Maltose–neopentyl glycol (MNG) amphiphiles for solubilization, stabilization and crystallization of membrane proteins

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Abstract

The understanding of integral membrane protein (IMP) structure and function is hampered by the difficulty of handling these proteins. Aqueous solubilization, necessary for many types of biophysical analysis, generally requires a detergent to shield the large lipophilic surfaces of native IMPs. Many proteins remain difficult to study owing to a lack of suitable detergents. We introduce a class of amphiphiles, each built around a central quaternary carbon atom derived from neopentyl glycol, with hydrophilic groups derived from maltose. Representatives of this maltose–neopentyl glycol (MNG) amphiphile family show favorable behavior relative to conventional detergents, as manifested in multiple membrane protein systems, leading to enhanced structural stability and successful crystallization. MNG amphiphiles are promising tools for membrane protein science because of the ease with which they may be prepared and the facility with which their structures may be varied.

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Figure 1: Chemical structures of MNG amphiphiles (MNG-1, MNG-2 and MNG-3) and their linear counterparts (MPA-1, MPA-2, MPA-3, MPA-4, DM, UDM, DDM and TDM).
Figure 2: GPCR stability in MNG amphiphiles or conventional detergents.
Figure 3: SDS-12% PAGE analysis and western blot detection of MelB.
Figure 4: Stability of SQR solubilized with MNG amphiphiles or conventional detergents.
Figure 5: Long-term stability of LeuT and R. capsulatus superassembly in MNG amphiphiles or conventional detergents.
Figure 6: Image and X-ray diffraction pattern from crystals of cytochrome b6f–MNG-3 complexes.

Change history

  • 09 November 2010

    In the version of this article initially published online, Figure 1 contained errors (an incorrect number of carbons were drawn in the molecules). The error has been corrected for the print, PDF and HTML versions of this article.

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Acknowledgements

This work was supported by US National Institutes of Health (NIH) grant P01 GM75913 (S.H.G.), NS28471 (B.K.), by the Lundbeck Foundation (S.G.F.R., C.J.L. and U.G.), by the Danish National Research Council (C.J.L., U.G.), by the European Community's Seventh Framework Programme FP7/2007-2013 under grant agreement no. HEALTH-F4-2007-201924, EDICT Consortium (K.G., U.G. and B.B.) and by NIH grant GM083118 and NIH Protein Structure Initiative grants U54 GM-074901 (J.L. Markley, PI; B.G.F.) and U54 GM094584 (B.G.F.). This work was also supported by grant no. R21HL087895 from the US National Heart, Lung, and Blood Institute, by the Texas Norman Hackerman Advanced Research Program under grant no. 010674-0034-2009 (to L.G.) and by the Center for Membrane Protein Research, Texas Tech University Health Sciences Center. R.R.R. was funded by the Defence Science and Technology Laboratory. We thank P. Laible (Argonne National Laboratory, Chicago) for supplying membrane preparations from R. capsulatus. We acknowledge SOLEIL (Saint-Aubin, France) for provision of synchrotron radiation facilities, and we would like to thank B. Guimaraes for assistance in using the beamline Proxima 1. We also thank R. Kaback (University of California, Los Angeles) and G. Leblanc (Institut de Biologie et Technologies–Saclay) for the MelB expression system. M.A.G. acknowledges support from the US National Science Foundation East Asia and Pacific Summer Institutes Fellowship program. We thank G. Cecchini (University of California, San Francisco) and J. Ruprecht (Medical Research Council Mitochondrial Biology Unit, Cambridge) for the purified SQR and the details of the SQR functional assay, and we acknowledge the assistance of P. Nixon in the analysis of the SQR functional data.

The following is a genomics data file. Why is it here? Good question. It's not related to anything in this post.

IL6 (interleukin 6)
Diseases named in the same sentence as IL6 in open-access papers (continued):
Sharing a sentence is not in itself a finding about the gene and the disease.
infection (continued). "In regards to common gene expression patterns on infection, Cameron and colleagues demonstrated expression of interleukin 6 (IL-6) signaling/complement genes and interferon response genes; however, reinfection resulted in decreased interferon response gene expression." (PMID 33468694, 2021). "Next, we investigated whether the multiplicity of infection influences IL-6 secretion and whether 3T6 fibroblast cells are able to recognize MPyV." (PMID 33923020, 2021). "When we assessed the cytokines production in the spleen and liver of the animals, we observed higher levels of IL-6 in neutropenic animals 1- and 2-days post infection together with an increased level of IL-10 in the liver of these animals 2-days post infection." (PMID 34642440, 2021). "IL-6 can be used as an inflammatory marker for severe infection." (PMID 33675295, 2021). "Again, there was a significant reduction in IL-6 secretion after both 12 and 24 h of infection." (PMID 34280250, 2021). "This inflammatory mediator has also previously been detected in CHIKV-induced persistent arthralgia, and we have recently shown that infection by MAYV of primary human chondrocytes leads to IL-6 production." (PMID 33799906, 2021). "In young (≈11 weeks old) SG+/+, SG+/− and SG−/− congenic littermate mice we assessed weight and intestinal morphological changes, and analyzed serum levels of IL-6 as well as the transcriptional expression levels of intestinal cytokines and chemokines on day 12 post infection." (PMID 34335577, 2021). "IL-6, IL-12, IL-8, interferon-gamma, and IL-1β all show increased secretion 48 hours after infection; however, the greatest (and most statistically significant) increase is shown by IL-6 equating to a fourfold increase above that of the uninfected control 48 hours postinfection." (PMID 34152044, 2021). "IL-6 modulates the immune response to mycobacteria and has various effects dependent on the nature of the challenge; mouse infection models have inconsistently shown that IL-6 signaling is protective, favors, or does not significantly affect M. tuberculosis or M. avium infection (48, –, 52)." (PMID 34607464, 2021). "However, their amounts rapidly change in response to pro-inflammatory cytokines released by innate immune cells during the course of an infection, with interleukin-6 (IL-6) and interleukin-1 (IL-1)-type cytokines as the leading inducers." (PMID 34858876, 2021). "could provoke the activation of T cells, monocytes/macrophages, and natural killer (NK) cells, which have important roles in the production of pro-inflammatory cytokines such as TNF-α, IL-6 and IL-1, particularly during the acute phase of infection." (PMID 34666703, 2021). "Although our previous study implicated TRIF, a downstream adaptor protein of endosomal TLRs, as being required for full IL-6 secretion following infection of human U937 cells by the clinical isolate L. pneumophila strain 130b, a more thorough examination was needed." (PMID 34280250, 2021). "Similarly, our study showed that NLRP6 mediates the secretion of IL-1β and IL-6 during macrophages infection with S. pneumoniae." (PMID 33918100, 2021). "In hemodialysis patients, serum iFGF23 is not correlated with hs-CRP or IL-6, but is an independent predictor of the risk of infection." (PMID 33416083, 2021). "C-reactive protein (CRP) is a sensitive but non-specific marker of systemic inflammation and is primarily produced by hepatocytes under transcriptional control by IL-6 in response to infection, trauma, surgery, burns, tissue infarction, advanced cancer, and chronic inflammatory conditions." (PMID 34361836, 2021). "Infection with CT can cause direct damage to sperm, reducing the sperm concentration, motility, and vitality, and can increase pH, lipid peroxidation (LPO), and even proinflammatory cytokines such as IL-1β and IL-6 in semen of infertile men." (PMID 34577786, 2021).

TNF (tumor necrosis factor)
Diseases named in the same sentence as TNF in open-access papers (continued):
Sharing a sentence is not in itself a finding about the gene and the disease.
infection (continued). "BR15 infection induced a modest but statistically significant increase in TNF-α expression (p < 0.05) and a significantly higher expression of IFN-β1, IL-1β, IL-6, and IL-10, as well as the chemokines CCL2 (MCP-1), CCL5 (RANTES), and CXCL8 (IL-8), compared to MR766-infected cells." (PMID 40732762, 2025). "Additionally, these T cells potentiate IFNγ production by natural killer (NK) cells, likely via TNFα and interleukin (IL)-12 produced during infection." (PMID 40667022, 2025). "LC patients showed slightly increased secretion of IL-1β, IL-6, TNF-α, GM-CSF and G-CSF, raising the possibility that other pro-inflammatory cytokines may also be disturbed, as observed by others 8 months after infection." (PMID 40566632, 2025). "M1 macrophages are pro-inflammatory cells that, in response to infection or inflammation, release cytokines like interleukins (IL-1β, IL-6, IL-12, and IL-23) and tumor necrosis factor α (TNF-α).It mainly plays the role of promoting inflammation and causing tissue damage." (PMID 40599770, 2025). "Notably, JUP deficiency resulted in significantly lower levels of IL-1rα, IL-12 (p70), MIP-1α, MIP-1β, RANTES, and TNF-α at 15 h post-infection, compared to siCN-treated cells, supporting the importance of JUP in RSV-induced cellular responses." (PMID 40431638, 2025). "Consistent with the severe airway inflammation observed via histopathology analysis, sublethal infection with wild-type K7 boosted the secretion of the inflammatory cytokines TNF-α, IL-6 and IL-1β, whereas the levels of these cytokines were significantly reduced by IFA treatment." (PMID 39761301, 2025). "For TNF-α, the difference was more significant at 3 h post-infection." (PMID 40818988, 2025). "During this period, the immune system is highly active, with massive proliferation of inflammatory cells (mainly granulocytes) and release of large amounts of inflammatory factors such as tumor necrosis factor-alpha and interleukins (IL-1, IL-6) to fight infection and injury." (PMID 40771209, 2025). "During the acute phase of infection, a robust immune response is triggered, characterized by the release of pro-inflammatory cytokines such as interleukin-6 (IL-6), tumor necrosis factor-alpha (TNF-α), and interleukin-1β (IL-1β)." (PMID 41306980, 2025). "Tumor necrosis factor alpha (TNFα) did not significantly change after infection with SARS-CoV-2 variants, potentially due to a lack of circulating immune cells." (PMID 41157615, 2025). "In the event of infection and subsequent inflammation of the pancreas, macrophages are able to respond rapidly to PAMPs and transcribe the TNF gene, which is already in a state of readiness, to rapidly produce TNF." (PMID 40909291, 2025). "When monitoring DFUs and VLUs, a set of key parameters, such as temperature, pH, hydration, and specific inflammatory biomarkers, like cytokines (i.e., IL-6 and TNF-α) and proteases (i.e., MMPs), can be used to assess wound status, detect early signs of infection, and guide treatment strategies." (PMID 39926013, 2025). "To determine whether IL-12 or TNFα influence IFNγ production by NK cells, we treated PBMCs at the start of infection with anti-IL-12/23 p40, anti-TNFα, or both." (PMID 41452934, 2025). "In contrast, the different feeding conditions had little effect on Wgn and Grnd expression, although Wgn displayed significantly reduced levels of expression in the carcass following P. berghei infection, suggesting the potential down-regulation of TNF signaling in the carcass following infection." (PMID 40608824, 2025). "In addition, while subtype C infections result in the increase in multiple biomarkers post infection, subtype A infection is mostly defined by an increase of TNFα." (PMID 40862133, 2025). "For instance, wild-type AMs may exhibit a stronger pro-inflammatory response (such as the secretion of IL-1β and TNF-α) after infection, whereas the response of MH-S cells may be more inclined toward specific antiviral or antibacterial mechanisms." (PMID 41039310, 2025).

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P.S.C. designed the MNG amphiphiles, with contributions from S.G.F.R., B.K. and S.H.G. P.S.C. synthesized the amphiphiles. P.S.C., S.G.F.R., R.R.R., K.G., R.C., M.A.G., A.C.K., S.N., Y.P. and D.P. designed and performed the research and interpreted the data. C.J.L., D.D., B.G.F., L.G., U.G., J.-L.P., B.B., B.K. and S.H.G. contributed to experimental design and data interpretation. P.S.C. and S.H.G. wrote the manuscript, with oversight from S.G.F.R., R.R.R., K.G., R.C., M.A.G., A.C.K., S.N., C.J.L., Y.P., D.D., J.-L.P., D.P., B.G.F., L.G., U.G., B.B. and B.K.

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Correspondence to Bernadette Byrne or Brian Kobilka or Samuel H Gellman.

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Competing interests

P.S.C, S.G.F.R., B.K. and S.H.G. are co-inventors on a patent application that covers the MNG amphiphiles.

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Supplementary Figures 1–9, Supplementary Tables 1 and 2, and Supplementary Note (PDF 864 kb)

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Chae, P., Rasmussen, S., Rana, R. et al. Maltose–neopentyl glycol (MNG) amphiphiles for solubilization, stabilization and crystallization of membrane proteins. Nat Methods 7, 1003–1008 (2010). https://doi.org/10.1038/nmeth.1526

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